Dimensions: 210 x 210
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It is easy to reach for the imagery of alchemy to describe the printmaking process of etching, and descending into Norman Ackroyd's print studio, one is tempted to compare it to the laboratory of an alchemist. To someone who is not themselves a printmaker, the various techniques that Norman employs in his printmaking can seem esoteric: aquatint, sugar lift, spit bite. There are solutions to be mixed, some of which contain corrosive substances, and, of course, this is the site of a kind of transubstantiation of metals - not into gold, but certainly into images that are as equally refined as that most precious of elements.
However, it would be entirely inaccurate to characterise the man to whom this workshop belongs as a beard-stroking mystic. The last tannery closed just ten years before Norman established his studio here in Southwark in 1983, and the street names in the immediate vicinity (Tanner, Leathermarket, Morocco) still bear witness to the prevalence that industry once enjoyed in the area. Like a tannery, Norman's studio, ink-soaked and occupied by imposing machines which have remained essentially unchanged for half a millennium, is also a site of graft. There is a kind of paradox at play, which is fitting when one considers the artwork on display in The Infernal Method, especially the newer work, possessing as it does a delicacy quite at odds to the violence inherent not just in its subject matter, but in the very process by which it is produced.
The title of the exhibition comes from William Blake's Marriage of Heaven and Hell, in which the poet-artist pairs his own prints and philosophy to explore another paradoxical coupling, namely that of which Blake terms Reason (the domain of heaven) and Energy (belonging to hell). It is a concept at the very heart of Norman's own method.
For all his technical mastery and virtuosity in the handling of his materials, this method begins far from the studio, most usually in a boat, miles and miles from the mainland, whether that land be Ireland or the northern coast of Britain. It is the most remote parts of the United Kingdom, the islands and sea stacks that jut defiantly out of the Atlantic, that have occupied Norman's imagination for the best part of half a century, and to which he returns year after year.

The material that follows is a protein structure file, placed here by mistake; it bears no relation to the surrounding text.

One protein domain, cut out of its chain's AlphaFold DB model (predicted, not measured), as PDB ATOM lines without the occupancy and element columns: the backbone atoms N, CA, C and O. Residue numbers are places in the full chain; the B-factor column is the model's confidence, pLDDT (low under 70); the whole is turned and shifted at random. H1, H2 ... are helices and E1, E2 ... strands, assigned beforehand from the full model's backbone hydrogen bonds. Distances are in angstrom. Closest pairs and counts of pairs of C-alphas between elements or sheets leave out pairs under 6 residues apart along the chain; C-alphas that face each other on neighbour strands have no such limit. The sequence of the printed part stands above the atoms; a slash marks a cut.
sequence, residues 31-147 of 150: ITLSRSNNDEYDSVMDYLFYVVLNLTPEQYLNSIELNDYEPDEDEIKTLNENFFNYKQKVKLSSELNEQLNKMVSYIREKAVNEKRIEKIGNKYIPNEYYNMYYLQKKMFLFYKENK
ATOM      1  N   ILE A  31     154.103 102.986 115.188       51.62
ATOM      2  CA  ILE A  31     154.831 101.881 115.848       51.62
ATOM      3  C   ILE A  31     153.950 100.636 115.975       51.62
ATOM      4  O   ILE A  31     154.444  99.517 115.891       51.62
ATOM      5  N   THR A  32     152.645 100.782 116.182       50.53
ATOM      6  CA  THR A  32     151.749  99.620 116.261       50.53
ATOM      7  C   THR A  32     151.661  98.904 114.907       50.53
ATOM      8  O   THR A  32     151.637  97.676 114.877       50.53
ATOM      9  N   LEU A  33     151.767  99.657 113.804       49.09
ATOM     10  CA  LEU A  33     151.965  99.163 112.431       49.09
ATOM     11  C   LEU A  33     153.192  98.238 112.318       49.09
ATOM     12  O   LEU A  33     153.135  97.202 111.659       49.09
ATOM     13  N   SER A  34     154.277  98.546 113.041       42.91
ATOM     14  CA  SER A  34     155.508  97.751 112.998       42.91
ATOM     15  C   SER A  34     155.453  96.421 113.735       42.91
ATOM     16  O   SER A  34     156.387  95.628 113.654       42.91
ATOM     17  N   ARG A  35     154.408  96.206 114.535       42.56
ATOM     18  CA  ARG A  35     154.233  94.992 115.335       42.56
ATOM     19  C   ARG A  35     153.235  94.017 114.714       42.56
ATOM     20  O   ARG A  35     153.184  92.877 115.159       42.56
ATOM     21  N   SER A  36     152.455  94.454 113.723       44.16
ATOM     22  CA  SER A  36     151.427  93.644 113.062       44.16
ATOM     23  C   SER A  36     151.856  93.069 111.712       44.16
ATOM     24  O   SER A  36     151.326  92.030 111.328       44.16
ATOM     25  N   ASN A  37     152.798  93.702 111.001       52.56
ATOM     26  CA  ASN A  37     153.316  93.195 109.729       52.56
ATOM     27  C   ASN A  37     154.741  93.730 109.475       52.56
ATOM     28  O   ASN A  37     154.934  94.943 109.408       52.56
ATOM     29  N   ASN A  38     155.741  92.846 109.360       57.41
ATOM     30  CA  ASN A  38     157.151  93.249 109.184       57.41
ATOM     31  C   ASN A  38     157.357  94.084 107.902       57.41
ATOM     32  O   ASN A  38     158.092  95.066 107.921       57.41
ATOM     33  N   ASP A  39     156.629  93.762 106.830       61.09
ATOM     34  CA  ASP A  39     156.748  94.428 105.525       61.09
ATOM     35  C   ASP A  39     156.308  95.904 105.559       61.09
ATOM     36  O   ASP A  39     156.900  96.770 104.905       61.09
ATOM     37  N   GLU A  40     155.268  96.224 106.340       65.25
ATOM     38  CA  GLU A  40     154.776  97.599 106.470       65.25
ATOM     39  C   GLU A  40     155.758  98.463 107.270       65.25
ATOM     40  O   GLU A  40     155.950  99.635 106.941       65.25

One benefit of this continued interest is an encyclopaedic knowledge of these archipelagos. He can speak at length, for example, about St Kilda, to which the towering stacks of Stac an Armin and Stac Lee, which feature twice in the exhibition, belong. He speaks of it as a kind of utopia during the 4,000 years it was inhabited, too remote for money to have found it out, the United Kingdom's very own Galapagos, possessing its own species of tern and dormouse, a unique breed of sheep. Even the people, he says, evolved differently, with prehensile feet to facilitate climbing the stacks to harvest gannet chicks.
Then came the Victorian tourists, in their steamers, with their corrupting money, desirous, as Norman puts it, to see the heathens for themselves. It is a pertinent choice of word, for the utopian image he conjures up sits in stark contrast to many of the images he produces. The archipelagos are, after all, the result of volcanic activity, molten lava erupting up from below, eventually forming granite, a stone so solid even the roiling Atlantic cannot wash it away. To this day, when you approach them, with the gannets, six-foot in wingspan, screaming, shooting down out of the sky like arrows, and the stench, of the guano and the rotting fish, and the sea spray, there remains, he admits, something infernal to this part of the world.
Of course, some of these elements are by necessity not present in Norman's prints. It is not reality which we are being presented with; for all his extensive knowledge, Norman's work goes beyond the merely factual. It is for this reason that he studiously avoids using cameras, relying exclusively on the sketches and watercolours (examples of which are included in this exhibition) that he executes from the boat when he is before his subjects. Although it is not quite true to say that these notebooks, decades-worth of which sit in his studio, are his only resources. Just as the St Kildans evolved to suit their environment, Norman, too, has evolved, so that when he is producing these watercolours, he is not simply recording what he sees, as would a camera, rather he is creating a direct link between his subject and his artistic process, etching, as it were, the image into himself. Thus, even when not permitted to circumnavigate the islands, Norman is able to produce new work, as demonstrated by his most recent boxed set, work which is as full of vigour and atmosphere as anything he has hitherto produced.
Luke Wallis, August 2021